Maxime Vachier-Lagrave is a French Grandmaster. For more information about him please look at my post from the first round.

Why this match matters: This is a chance for Lagrave to take revenge on Gelfand for his defeat in the 2009 knockout tournament. Interestingly Lagrave has had a similar tournament to that 2009 tournament where he also played Yu Yangyi (and won). This is also a classic “Youth vs Experience” match-up. Gelfand could be headed for another trip to the candidates tournament if he can continue winning in the manor to which he has grown accustom.

Likely outcome: I really like the way Lagrave has been playing this tournament. He’s gone a remarkable 5.5-0.5 in 6 games (which btw is tied for the best result of the tournament so far (with Nakamura)). Gelfand is Mr. Reliable though and doesn’t lost often and thus far his form has been quite good as well. I like Gelfand’s chances to win this match although not without great trepidation.

3. (2) Caruana Vs. (50) Granda-Zuniga

Grandmaster Fabiano Caruana is one of the most promising juniors in the chess world today. Born in America he left the U.S. for Europe to pursue his dreams of becoming the world champion. Thus far his tournament has been the most successful knock out tournament in his career (in 2011 he was knocked out in the third round by Peter Svidler). His chess has been good and his matches have been fairly smooth.

Julio Granda-Zuniga is a Grandmaster from Peru. For more information about him visit my post from Round 3.

Why this match matters: Last round I completely slept on Granda-Zuniga. He proved fairly decisively that he is a high quality player and that he can compete with the big boys at the top level. Caruana has a serious chance now to get to the elite 8 and pursue his dream of being invited to the candidates tournament. These two have met before with the score being 1.5 – 0.5 in favor of Caruana.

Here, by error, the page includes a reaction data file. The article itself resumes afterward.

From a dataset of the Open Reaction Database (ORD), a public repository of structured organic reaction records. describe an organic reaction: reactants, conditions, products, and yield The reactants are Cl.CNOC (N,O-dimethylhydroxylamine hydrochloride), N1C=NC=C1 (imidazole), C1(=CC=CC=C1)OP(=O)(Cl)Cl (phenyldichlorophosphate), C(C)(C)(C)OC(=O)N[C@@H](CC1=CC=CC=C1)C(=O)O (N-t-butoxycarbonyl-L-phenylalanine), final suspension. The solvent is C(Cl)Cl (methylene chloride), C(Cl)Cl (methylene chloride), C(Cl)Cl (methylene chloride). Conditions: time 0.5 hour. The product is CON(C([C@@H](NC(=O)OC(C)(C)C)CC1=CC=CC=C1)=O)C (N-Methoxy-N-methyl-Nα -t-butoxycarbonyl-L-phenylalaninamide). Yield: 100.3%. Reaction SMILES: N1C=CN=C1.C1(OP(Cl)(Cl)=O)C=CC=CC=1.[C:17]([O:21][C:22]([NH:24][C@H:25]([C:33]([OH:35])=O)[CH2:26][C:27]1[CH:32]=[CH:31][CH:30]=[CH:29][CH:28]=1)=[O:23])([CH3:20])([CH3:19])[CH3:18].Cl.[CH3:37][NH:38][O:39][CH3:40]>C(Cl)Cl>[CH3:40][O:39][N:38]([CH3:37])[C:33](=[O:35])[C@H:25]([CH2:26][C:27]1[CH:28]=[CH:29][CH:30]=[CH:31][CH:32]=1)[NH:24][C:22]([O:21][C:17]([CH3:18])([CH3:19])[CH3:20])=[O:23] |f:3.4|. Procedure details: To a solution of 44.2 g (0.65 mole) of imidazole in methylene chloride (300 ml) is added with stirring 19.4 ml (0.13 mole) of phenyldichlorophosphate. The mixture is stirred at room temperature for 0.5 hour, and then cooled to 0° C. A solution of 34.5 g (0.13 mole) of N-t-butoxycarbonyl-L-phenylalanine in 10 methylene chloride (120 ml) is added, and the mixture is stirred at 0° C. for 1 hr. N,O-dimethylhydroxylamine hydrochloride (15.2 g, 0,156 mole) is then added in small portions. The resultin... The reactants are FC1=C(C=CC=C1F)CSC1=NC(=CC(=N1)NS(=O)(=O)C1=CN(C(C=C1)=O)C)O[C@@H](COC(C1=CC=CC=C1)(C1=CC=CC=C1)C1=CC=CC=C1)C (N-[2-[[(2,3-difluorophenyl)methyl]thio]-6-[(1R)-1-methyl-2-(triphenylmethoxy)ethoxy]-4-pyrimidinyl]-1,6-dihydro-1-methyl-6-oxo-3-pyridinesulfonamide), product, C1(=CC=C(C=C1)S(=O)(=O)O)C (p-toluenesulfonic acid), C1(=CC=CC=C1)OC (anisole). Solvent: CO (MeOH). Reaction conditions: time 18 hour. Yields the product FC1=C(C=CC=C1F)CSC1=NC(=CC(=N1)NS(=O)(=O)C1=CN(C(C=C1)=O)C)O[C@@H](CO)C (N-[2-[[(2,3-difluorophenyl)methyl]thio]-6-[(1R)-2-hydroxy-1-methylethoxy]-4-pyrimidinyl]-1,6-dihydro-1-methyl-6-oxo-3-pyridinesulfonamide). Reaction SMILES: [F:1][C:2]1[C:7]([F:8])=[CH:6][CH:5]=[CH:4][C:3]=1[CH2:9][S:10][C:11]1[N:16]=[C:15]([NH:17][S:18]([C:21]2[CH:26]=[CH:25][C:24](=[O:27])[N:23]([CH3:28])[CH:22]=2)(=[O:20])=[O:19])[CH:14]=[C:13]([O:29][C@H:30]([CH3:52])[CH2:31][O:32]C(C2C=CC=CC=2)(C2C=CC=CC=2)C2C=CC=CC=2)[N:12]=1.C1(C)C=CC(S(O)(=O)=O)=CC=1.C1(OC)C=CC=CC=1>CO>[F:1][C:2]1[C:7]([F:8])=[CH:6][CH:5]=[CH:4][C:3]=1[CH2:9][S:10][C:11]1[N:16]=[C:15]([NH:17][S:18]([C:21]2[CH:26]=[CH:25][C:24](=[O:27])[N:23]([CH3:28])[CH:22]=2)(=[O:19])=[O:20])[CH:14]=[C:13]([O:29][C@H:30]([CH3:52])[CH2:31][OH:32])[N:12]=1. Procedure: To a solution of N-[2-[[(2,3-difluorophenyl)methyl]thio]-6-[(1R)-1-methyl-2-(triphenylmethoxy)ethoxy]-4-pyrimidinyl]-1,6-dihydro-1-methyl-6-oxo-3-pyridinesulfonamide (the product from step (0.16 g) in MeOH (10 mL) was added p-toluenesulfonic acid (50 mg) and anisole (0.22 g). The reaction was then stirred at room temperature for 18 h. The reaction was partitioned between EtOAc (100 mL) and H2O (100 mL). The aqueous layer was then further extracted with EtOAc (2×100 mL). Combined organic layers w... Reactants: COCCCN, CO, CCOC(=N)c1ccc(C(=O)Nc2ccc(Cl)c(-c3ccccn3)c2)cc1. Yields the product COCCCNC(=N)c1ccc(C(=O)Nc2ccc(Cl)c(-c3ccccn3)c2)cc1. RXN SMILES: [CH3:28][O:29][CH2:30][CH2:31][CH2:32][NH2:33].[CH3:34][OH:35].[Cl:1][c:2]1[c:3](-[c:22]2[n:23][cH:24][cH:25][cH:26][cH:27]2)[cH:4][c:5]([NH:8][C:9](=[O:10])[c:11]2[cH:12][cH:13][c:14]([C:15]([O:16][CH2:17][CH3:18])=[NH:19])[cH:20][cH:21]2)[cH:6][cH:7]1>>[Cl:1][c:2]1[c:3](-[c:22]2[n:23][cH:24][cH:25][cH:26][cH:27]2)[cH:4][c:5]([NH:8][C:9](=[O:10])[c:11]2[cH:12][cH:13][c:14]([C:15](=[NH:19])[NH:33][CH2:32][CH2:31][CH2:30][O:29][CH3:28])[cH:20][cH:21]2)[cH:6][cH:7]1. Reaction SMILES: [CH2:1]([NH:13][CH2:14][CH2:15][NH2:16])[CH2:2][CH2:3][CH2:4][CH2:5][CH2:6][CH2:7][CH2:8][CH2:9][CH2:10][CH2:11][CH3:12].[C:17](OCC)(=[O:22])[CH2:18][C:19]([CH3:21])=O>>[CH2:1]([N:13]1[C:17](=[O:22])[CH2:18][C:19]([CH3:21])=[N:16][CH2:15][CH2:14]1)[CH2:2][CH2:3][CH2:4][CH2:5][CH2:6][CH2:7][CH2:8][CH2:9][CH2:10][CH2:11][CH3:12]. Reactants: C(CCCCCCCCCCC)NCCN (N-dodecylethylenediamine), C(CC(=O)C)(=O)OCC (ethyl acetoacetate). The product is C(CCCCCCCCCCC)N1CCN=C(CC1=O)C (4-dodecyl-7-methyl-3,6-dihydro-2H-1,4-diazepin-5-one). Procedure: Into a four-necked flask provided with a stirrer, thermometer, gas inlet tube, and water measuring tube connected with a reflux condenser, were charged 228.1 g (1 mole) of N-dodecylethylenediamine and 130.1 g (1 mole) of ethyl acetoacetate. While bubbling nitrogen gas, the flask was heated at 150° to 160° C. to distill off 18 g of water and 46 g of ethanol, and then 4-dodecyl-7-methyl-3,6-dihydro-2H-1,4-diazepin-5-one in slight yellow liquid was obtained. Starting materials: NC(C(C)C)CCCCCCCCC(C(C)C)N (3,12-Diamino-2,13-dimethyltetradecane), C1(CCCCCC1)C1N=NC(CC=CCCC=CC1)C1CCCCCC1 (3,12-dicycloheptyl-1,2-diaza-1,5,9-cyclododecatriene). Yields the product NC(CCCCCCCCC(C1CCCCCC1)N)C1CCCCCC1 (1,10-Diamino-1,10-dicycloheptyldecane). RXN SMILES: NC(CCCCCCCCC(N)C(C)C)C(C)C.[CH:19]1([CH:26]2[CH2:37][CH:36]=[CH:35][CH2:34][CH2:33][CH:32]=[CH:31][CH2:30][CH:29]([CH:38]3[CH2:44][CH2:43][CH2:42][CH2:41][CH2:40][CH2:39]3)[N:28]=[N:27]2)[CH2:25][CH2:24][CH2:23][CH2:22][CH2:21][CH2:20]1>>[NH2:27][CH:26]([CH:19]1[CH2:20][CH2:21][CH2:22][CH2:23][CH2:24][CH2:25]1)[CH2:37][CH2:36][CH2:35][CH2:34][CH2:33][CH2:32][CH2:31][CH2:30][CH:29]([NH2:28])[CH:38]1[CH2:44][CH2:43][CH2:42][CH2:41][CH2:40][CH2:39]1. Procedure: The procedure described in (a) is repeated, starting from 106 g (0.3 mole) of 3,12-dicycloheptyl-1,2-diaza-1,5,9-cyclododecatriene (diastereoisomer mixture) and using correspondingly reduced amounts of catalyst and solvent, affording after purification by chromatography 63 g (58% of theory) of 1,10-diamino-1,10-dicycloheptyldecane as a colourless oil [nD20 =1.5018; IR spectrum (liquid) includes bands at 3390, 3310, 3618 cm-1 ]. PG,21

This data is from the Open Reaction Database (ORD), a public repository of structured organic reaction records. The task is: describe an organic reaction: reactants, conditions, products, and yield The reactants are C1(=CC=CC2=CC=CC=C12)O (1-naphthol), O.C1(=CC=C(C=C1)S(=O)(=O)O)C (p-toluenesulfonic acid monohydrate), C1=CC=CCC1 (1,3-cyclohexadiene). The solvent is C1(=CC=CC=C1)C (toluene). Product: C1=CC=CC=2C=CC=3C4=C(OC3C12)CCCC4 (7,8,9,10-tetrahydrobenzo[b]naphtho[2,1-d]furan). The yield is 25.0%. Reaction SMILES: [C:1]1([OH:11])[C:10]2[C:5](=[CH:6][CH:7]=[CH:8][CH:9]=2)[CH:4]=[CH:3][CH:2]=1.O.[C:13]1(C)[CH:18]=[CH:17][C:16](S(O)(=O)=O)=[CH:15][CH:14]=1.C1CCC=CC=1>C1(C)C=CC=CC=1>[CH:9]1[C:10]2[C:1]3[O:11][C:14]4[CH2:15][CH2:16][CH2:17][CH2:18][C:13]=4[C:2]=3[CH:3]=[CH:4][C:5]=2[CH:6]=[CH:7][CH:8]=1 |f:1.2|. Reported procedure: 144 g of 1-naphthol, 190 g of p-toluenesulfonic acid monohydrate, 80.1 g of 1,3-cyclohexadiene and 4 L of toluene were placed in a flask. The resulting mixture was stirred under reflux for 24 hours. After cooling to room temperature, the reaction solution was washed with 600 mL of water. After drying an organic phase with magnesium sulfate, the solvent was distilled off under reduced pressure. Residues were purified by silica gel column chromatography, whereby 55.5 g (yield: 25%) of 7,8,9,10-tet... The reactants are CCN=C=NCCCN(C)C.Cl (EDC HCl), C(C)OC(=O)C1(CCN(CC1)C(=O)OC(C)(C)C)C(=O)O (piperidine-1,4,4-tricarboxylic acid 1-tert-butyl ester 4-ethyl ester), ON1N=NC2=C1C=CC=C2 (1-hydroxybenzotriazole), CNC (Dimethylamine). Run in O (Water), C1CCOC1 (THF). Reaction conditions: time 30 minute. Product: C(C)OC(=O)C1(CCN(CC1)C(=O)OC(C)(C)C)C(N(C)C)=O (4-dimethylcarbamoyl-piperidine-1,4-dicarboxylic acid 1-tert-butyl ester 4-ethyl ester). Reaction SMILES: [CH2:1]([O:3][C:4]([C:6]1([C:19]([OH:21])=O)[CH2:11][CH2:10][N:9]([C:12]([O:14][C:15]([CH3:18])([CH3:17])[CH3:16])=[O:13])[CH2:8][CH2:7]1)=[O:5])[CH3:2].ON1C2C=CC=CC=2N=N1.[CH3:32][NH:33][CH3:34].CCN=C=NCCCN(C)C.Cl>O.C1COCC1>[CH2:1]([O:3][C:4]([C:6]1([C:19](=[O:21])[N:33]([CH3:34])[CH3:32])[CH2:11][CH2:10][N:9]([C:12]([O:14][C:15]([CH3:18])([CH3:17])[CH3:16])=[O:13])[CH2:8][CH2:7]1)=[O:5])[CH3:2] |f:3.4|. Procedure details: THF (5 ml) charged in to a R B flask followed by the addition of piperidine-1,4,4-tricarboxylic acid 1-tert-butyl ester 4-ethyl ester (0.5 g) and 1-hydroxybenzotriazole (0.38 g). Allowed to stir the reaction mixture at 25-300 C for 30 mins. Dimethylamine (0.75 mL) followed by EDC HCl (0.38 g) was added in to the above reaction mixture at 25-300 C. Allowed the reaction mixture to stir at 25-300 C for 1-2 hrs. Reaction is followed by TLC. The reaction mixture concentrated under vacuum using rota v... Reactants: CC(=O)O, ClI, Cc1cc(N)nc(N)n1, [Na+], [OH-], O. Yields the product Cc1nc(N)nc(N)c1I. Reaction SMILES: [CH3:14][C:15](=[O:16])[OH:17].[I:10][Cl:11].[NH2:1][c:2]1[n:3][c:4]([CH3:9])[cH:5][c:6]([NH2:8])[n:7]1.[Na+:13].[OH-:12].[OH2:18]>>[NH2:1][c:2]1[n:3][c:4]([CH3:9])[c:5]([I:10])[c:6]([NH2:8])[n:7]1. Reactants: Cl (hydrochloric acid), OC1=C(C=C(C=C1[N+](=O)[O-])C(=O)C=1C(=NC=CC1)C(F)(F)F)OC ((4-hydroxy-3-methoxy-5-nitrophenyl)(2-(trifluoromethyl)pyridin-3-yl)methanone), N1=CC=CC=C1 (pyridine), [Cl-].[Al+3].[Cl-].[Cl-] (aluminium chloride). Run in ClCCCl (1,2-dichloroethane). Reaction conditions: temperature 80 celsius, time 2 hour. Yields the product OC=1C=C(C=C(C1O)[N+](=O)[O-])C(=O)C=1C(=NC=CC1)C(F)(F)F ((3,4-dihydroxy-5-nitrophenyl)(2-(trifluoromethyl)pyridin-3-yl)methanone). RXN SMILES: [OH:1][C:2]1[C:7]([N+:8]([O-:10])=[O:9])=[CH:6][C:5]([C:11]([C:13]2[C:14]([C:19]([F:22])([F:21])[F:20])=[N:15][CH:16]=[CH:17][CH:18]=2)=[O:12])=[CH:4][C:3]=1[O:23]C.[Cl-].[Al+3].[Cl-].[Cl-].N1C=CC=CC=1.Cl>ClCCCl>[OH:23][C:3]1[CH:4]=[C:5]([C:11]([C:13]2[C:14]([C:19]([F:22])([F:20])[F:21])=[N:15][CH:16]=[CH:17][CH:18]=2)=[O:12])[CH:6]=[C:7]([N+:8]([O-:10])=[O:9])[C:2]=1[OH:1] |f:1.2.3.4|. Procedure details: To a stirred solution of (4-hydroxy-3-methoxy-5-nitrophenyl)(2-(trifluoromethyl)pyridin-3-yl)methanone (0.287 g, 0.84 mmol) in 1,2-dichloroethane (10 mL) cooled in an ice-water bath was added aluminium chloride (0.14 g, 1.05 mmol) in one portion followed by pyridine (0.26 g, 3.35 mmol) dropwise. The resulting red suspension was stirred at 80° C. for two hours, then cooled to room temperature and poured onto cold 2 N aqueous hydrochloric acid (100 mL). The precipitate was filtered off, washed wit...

Likely outcome: I love the way Granda-Zuniga has been playing the last few rounds. Aside from a hiccup against Giri last round where he made a simple miscalculation and played the wrong move order he hasn’t ever really been in trouble in any game. Dubov in the interview today said something to the effect of, “His luck will run out” which I thought was a bit unfair, although he’d know better than I would. Despite his wonderful play thus far I still have to go with Caruana on this one, although I think it’s probably going to go into rapid tiebreaks.

  2 comments for “2013 Chess World Cup (Round 4)

  1. Gee
    August 27, 2013 at 1:41 am

    Thank you for all of the hard work on this web page. My mum takes pleasure in wonkirg on investigation and it is easy to see why. We hear all relating to the lively tactic you present sensible tactics via the web blog and as well as inspire response from website visitors about this idea then our girl is really being taught a whole lot. Enjoy the rest of the new year. You have been carrying out a useful job.

  2. August 29, 2013 at 11:16 am

    Don’t worry, tomorrow’s game will be anhtoer draw. Then, the chess world champion will be decided by a rapid game, in which chess players can make mistakes very easily due to the time constraints. In my opinion, they do not deserve their $1-1.5 million. Mark, they’re playing to draw, not to win. Neither of them has enough courage to take a risk or enough motivation to try to win. Maybe they are trying to do some sightseeing in Russia, and the tournament is getting in their way. So, they play 24 moves, call it a game, and go sightseeing. Magnus Carlsen would have given us a great tournament. Not these two.